The Court undertook a thorough analysis of the arguments raised by amaBhungane on where RICA was constitutionally deficient. The Court provided three examples demonstrating the weakness of the existing system: the interception of the communication of two journalists, Mzilikazi wa Africa and Stephen Hofstatter, who were investigating police corruption and whose surveillance was authorized after the police told the designated judge, incorrectly, that the owners of the phone numbers to be intercepted were ATM bombers; and the fabrication of emails ostensibly obtained through the interception of a businessman’s communications which were then used by the National Intelligence Agency in their attempt to “reveal” certain conspiracies. The Court explained that these examples demonstrate that “blatant mendacity may be the basis of an approach to the designated Judge” and that the judge is then not capacitated to verify the information placed before them [para. 41].
The Court examined the failure of RICA to provide for the notification of a target of surveillance at any stage before, during or after the surveillance. The Court accepted that pre-notification may well defeat the purposes of surveillance but asked whether post-surveillance notification could address the dangers of the impunity caused by RICA while not defeating the purpose of the legislation. Sections 42(1) and 51 of RICA criminalize disclosure and notification of interception directions, and the Court stressed that if there is no knowledge of surveillance then its lawfulness can never be challenged. It added that this lack of accountability “must surely incentivise or facilitate the abuse which we know does take place” [para. 43].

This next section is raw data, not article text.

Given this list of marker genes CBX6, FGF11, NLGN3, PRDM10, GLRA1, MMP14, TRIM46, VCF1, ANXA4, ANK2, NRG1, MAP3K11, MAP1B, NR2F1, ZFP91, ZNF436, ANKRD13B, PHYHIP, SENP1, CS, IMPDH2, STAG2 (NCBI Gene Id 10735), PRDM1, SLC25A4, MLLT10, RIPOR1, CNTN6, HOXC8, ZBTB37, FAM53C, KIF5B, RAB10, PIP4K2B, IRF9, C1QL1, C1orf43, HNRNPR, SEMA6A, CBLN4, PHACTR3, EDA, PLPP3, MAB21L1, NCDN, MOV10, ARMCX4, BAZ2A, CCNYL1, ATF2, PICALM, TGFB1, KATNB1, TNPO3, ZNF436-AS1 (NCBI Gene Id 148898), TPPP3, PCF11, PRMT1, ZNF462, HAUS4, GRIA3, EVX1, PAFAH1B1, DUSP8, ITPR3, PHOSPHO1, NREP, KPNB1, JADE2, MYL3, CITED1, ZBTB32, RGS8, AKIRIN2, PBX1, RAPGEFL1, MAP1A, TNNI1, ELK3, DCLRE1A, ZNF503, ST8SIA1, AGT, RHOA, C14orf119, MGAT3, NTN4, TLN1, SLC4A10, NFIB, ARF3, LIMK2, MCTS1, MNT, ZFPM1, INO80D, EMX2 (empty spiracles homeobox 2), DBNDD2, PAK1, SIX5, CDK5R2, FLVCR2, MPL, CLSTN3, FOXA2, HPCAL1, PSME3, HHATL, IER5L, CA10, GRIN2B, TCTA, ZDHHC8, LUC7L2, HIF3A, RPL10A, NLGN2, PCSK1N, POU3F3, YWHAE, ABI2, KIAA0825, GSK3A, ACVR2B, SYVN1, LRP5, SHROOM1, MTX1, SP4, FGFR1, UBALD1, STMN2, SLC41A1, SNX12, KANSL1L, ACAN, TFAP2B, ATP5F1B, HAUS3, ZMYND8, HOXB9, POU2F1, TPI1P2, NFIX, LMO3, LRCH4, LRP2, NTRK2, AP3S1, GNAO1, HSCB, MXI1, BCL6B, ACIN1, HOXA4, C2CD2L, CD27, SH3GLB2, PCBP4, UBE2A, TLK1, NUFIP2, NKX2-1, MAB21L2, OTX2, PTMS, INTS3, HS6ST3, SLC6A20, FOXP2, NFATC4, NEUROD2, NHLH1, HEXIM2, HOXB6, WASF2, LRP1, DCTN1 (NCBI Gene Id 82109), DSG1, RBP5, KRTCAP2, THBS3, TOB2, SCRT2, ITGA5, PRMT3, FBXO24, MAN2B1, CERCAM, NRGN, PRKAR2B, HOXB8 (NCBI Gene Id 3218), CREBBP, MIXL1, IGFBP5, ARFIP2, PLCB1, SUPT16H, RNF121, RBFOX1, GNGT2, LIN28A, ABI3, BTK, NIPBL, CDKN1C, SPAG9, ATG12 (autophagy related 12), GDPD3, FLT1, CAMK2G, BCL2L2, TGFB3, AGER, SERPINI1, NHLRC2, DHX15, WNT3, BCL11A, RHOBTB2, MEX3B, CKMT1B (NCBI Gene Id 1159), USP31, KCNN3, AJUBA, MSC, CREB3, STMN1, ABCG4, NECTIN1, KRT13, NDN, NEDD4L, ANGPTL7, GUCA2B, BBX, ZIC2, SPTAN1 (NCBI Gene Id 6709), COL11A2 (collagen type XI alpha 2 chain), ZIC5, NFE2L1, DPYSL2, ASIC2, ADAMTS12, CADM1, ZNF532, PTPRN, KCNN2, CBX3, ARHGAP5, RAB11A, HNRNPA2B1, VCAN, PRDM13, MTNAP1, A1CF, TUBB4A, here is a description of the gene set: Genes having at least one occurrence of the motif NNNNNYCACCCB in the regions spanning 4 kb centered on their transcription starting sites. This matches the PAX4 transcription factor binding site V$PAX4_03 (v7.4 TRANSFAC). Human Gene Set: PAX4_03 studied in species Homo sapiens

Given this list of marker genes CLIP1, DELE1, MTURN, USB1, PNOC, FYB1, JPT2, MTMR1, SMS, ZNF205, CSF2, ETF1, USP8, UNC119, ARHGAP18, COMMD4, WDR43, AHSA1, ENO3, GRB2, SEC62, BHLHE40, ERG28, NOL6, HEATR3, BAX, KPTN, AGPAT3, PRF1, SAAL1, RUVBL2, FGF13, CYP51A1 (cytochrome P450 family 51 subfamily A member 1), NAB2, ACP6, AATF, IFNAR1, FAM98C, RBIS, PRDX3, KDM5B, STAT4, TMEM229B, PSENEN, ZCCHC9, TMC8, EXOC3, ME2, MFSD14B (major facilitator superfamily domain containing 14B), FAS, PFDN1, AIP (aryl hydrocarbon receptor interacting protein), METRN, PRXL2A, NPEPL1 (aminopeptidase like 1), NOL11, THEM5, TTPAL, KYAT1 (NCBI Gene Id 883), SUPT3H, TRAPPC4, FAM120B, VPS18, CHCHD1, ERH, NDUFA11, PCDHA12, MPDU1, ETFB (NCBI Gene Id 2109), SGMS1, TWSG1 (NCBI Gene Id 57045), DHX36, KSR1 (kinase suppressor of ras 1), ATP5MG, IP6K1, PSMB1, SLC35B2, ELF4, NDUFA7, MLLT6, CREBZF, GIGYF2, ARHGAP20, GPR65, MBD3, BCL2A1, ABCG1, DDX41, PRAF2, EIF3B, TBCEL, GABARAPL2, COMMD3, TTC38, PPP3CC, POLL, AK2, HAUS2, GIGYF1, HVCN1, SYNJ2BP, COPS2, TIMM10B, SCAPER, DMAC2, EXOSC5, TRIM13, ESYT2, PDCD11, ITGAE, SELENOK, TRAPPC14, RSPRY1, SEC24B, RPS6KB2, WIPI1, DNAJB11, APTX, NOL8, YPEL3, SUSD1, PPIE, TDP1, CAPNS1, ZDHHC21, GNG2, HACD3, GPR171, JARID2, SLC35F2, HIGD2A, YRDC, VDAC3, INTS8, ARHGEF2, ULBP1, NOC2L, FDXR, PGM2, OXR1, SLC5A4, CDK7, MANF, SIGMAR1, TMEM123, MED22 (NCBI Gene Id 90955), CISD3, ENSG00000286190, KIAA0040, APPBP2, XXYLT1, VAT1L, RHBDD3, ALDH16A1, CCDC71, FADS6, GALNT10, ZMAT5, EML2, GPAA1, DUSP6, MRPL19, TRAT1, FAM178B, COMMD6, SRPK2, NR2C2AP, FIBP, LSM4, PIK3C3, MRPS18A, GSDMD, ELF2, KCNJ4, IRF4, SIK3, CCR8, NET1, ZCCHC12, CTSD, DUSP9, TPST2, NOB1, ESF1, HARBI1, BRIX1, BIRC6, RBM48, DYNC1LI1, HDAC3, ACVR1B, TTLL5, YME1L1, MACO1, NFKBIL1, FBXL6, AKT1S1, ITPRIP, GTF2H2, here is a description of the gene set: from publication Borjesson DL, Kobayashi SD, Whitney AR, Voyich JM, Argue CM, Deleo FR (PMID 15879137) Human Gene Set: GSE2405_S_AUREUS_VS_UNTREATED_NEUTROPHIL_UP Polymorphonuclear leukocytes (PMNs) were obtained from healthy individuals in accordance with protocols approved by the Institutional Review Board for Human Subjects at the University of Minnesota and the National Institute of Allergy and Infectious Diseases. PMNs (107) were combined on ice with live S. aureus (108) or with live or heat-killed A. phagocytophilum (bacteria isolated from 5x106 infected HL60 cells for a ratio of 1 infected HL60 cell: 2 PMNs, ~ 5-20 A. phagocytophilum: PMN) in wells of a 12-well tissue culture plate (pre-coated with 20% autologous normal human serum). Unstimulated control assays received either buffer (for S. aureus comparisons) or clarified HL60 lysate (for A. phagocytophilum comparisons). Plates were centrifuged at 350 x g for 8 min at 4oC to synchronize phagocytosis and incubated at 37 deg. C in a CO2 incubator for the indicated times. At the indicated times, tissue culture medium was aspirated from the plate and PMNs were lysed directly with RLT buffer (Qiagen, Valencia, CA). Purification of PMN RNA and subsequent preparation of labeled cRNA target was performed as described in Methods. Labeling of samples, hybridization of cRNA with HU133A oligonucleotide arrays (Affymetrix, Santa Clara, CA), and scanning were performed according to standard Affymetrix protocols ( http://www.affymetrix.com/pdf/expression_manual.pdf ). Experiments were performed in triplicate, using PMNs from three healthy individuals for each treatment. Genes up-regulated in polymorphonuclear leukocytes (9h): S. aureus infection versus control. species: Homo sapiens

The Court conducted an analysis of foreign laws which require post-surveillance notification, and commented that although there is “no consensus on when and how post-surveillance notification is an absolutely necessary safeguard of the right to privacy, considerable comparative practice supports the conclusion that some form of notice is crucial to minimising abuse” [para. 46]. There is a system of notification within 90 days of surveillance in the US and Canada, and Denmark and Germany require notification if that would not undermine the surveillance’s purpose. The Court referred to the European Court of Human Rights (ECtHR) cases of Association for European Integration and Human Rights and Ekimdzhiev v. Bulgaria No. 62540/00, (2007) and Weber and Saravia v. Germany No. 54934/00 (2006) in noting that the ECtHR “links notification to whether it no longer jeopardises the purpose of the surveillance” [para. 47].
The Court noted that, in the present case, the State respondents gave no “cogent reason” why there should not be post-surveillance notification and commented that this was because there could not be “any legitimate reason why the state would want to keep the fact of past surveillance a secret in perpetuity” [para. 48].
Accordingly, the Court held that having no space for redress at the post-surveillance stage, when there would be no prejudice to the purpose of the surveillance, meant that RICA was overbroad, and that a post-surveillance notification would constitute a less restrictive limitation of the right to privacy. The Court commented that this notification would serve two purposes: to allow the subject of surveillance an opportunity to challenge the surveillance; and to disincentivize abuse of the process by State agencies. The Court stated that the default position had to be post-surveillance notification, and that this could only be departed from on the authorization of the designated judge. The Court commented that a possible safeguard that could be adopted by Parliament was an automatic review of interception directions, given that most South Africans simply would not have the financial ability to launch legal proceedings, but stressed that the absence of automatic review did not make RICA unconstitutional.